I mixed this with the guitar entirely on one side and the Vox organ entirely on the other but I don’t think most people PERCEIVE it that way unless they are only hearing one channel.
That's very cool! I listened to it, panning back and forth to hear what you're talking about. And you of course absolutely right, I have never ever noticed that before. And even now knowing it, I don't really "hear" it unless I pan to one side or the other.
If it's double tracked for real, there is NO use for behinding a track at all. Especially not as little as 1ms or so.
Believe me I've tried these things before so I'm not talking bollocks here.
This is correct, the 1-5 ms trick is generally used when you are wanting to duplicate a guitar track, but you want it to sound as if it was double-tracked instead. Actually works very well. But I have never before heard of doing it to actual double-tracked guitars. That doesn't makes any sense to me at all...unless you're a robot.
No I don't think he has, I was just trying to think of something that might give me a similar tone to what I hear on some of songs. The David Bendeth STL pack has quite a few really good VH4 profiles, and Soundside has a really good VH4 pack with tons of profiles (like they always do, haha). Many of the heavier songs have a ton of fuzz, and I have not found the built-in fuzz to be even close to adequate.
Would love to know this as well. I was thinking maybe the BE-100 profiles in the STL Crummet pack. Kind dry but still saturated, aggressive without being too heavy on the gain. But that seems to be a good description, to my ears, to many of the BE-100 profiles out there. There's a lot of really good stuff in that Crumett pack though. Probably my favorite STL pack, and I think I have most of them. I think if you like Muse, you'd like the pack. And I love Muse!
What would I need to send to you to show you which profiles I have already purchased? I don't think I have 8 of them, but it might be worth buying a couple more for the discount. Lot of money, but you guys include a TON of profiles in your packs. So it's a lot of value.
Side note: Do you have any idea what the total number of profiles included is?
Unlike any other computer based system in existence today, there does not seem to be any way to prevent unauthorized (or unlawful) sharing of licensed digital media (rig packs).
You start with a faulty premise. Give me some examples of successful ways to "prevent unauthorized (or unlawful) sharing of licensed digital media (rig packs)". There really aren't any. And any that work any period of time are usually the exception that proves the rule. The likelihood of Kemper even being capable of creating such a system that works in conjunction with the network of commercial profilers is not something I'd put money on.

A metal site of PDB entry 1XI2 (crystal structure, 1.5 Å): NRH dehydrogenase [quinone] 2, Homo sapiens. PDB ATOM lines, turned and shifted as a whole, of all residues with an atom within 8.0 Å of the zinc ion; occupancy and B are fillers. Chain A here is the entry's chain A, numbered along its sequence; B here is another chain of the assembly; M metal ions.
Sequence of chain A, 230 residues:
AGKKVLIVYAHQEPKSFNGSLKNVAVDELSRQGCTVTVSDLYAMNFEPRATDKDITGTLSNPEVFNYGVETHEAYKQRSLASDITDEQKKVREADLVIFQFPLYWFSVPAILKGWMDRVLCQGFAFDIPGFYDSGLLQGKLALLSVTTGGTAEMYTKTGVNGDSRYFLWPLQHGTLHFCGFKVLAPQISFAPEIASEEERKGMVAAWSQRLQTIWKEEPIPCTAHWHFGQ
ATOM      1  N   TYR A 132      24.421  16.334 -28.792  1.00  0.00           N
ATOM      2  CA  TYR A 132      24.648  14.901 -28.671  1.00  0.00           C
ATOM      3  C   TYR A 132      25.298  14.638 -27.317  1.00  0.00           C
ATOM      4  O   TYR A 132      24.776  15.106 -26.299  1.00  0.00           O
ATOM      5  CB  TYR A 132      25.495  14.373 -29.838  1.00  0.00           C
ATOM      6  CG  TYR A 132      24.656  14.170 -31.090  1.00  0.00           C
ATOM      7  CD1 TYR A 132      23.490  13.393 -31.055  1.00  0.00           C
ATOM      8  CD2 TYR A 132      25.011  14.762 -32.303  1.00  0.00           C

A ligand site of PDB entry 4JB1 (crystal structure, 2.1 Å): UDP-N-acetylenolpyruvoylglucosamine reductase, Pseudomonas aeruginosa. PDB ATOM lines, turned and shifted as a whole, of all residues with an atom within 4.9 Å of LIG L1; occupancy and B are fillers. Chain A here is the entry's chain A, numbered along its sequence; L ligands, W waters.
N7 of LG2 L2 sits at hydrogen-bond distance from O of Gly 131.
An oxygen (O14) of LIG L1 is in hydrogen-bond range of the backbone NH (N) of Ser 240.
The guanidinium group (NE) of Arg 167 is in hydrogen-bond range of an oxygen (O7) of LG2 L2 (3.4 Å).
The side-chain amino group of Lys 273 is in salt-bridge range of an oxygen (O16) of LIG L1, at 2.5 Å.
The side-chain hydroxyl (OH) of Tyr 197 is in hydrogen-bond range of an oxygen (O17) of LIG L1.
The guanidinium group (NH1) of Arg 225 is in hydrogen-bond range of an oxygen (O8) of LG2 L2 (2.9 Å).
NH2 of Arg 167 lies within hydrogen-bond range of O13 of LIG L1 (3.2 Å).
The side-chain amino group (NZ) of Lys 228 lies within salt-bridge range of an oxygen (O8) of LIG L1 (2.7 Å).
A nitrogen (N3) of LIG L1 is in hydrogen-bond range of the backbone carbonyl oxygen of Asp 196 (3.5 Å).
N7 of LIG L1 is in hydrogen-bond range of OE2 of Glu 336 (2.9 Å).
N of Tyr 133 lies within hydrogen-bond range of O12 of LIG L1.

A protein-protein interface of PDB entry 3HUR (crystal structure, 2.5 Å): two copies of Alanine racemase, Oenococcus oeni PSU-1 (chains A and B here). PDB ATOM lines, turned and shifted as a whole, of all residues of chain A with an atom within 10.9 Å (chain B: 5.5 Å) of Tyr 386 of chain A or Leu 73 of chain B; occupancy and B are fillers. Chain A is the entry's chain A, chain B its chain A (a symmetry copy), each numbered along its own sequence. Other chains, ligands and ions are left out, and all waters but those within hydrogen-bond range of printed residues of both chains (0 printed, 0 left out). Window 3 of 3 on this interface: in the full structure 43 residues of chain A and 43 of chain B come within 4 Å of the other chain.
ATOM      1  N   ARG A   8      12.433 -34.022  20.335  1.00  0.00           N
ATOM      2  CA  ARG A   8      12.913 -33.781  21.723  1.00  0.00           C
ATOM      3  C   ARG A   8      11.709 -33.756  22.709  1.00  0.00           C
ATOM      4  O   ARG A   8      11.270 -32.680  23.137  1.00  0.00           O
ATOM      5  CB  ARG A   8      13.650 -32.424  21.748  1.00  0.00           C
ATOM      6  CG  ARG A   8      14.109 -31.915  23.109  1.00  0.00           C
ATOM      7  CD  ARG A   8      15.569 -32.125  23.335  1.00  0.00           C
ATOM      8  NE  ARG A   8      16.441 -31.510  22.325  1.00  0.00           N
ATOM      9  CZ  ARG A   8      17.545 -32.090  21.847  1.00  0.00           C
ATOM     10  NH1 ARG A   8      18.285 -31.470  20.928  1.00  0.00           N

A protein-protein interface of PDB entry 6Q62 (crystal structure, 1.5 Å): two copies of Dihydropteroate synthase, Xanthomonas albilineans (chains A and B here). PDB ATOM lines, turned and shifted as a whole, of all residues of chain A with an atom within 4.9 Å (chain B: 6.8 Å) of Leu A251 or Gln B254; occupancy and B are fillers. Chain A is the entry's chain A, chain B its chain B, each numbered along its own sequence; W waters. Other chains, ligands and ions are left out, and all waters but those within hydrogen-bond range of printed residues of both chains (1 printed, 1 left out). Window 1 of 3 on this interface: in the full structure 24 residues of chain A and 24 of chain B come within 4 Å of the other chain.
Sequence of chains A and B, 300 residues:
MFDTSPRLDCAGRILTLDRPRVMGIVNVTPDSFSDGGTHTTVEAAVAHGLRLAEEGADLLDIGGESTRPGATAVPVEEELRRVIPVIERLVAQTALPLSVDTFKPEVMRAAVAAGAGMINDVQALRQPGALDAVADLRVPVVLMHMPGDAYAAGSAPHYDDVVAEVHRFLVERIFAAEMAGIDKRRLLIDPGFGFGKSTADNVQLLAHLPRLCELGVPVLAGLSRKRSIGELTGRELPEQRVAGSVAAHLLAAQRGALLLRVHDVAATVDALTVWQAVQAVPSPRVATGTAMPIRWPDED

And why would Kemper care? It's good that the pro profilers exist, they do bring attention to the KPA, but why would Kemper care if the profiles were bought or stolen? Makes no real difference to them. The usual response to this is that piracy will force profilers out of business. Some probably, yes. But theft is built into any good business model, full stop. So they'll be ok. The should be thanking their lucky stars that sharing seems to be mostly limited to private means. I know there's some stuff on eBay (not sure why they don't take them down, they've been up for a while), but you can find any VST you want on torrent sites. Profiles? Practically nothing. So things could be a lot worse for the Commercial profilers.
And by the way, anyone who thinks it is wrong to sell used profiles is on a different planet. And don't give me the "you made an agreement" excuse. It is no more acceptable for profilers to insert unreasonable restrictions on the profile license than it is for Apple to do the same in it's TOS. Prohibiting transfer (not sharing) of profiles that you will no longer keep in any manner is absolutely unreasonable. There is nothing less ethical about this than selling a used CD.
I think the problem that people (rightfully so, IMO), have with this type of transaction being publicly allowed, is that not everyone...has the same ethical values. And many would keep the profiles even though they promised not to. So I do get that angle. Just don't frame it as unethical to sell them. It isn't.
I second the suggestion above, but honestly, I think the compressors are easily the strongest of the KPA's (mostly good but not amazing) FX.
I've got the Northlane pack and honestly don't use it a whole lot, I've found so many better profiles in other packs. The Will Putney pack for instance I use more than anything at the moment. I also really enjoy the Andy James bundle. I've heard good things about the Atrium bundle so I'm sure I'll add that one eventually as well along with the Kris Crummet and David Bendeth.
I just saw War Of Ages the other night and Their guitar player Jack was using profiles from his signature pack from King Sound (http://www.kingsoundstudio.com…-jdr-signature-collection) and it sounded pretty bad ass. Think that's gonna be the next one I pick up.
Just as a reference I'm currently playing in 2 bands, both metal, one in D Standard and Drop C, the other with a 7 string in Drop A.
Yeah, I agree, especially after more time with them. The Putney pack is really excellent. I think the Crumett and Bendeth ones are just as good. I have the MBritt Modern pack for using with a poweramp and cab (they really shine there), the Putney/Crumett/Bendeth/Sky Dreams packs from STL, and nothing else stored on the Kemper right now. Plenty of tones.
Northlane is a very good pack. I play around the drop Ab area. I have almost all the STL Producer/Artist packs, and I think the best of them for looow tunings is (in order) Will Putney, then Kris Crummet, then David Bendeth. If you're strictly metal, Northlane/Atrium/Putney are all very good. Please keep in mind I've had the Kemper for less than a week, but I know what I like.
Sorry for the dead thread bump.